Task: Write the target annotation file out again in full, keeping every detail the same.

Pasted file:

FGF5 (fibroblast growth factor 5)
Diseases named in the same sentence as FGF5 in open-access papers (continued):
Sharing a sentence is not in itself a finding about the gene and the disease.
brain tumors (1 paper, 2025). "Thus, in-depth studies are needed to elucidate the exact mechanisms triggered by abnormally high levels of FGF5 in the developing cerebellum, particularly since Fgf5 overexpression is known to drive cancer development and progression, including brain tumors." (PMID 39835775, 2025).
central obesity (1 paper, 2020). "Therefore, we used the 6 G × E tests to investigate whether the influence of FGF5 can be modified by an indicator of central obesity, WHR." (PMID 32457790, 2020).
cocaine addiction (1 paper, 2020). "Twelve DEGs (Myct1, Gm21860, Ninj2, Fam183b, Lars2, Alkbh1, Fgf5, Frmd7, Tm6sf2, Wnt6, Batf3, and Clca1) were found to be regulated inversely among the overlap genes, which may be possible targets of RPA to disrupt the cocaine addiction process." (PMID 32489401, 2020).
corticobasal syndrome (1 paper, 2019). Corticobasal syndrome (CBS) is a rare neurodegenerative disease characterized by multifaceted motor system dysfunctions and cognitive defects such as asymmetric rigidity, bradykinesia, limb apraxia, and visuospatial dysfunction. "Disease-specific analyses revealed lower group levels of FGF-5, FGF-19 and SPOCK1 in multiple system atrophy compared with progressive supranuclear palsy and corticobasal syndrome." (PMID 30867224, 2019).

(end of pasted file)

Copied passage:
FGF5 (fibroblast growth factor 5)
Diseases named in the same sentence as FGF5 in open-access papers (continued):
Sharing a sentence is not in itself a finding about the gene and the disease.
brain tumors (1 paper, 2025). "Thus, in-depth studies are needed to elucidate the exact mechanisms triggered by abnormally high levels of FGF5 in the developing cerebellum, particularly since Fgf5 overexpression is known to drive cancer development and progression, including brain tumors." (PMID 39835775, 2025).
central obesity (1 paper, 2020). "Therefore, we used the 6 G × E tests to investigate whether the influence of FGF5 can be modified by an indicator of central obesity, WHR." (PMID 32457790, 2020).
cocaine addiction (1 paper, 2020). "Twelve DEGs (Myct1, Gm21860, Ninj2, Fam183b, Lars2, Alkbh1, Fgf5, Frmd7, Tm6sf2, Wnt6, Batf3, and Clca1) were found to be regulated inversely among the overlap genes, which may be possible targets of RPA to disrupt the cocaine addiction process." (PMID 32489401, 2020).
corticobasal syndrome (1 paper, 2019). Corticobasal syndrome (CBS) is a rare neurodegenerative disease characterized by multifaceted motor system dysfunctions and cognitive defects such as asymmetric rigidity, bradykinesia, limb apraxia, and visuospatial dysfunction. "Disease-specific analyses revealed lower group levels of FGF-5, FGF-19 and SPOCK1 in multiple system atrophy compared with progressive supranuclear palsy and corticobasal syndrome." (PMID 30867224, 2019).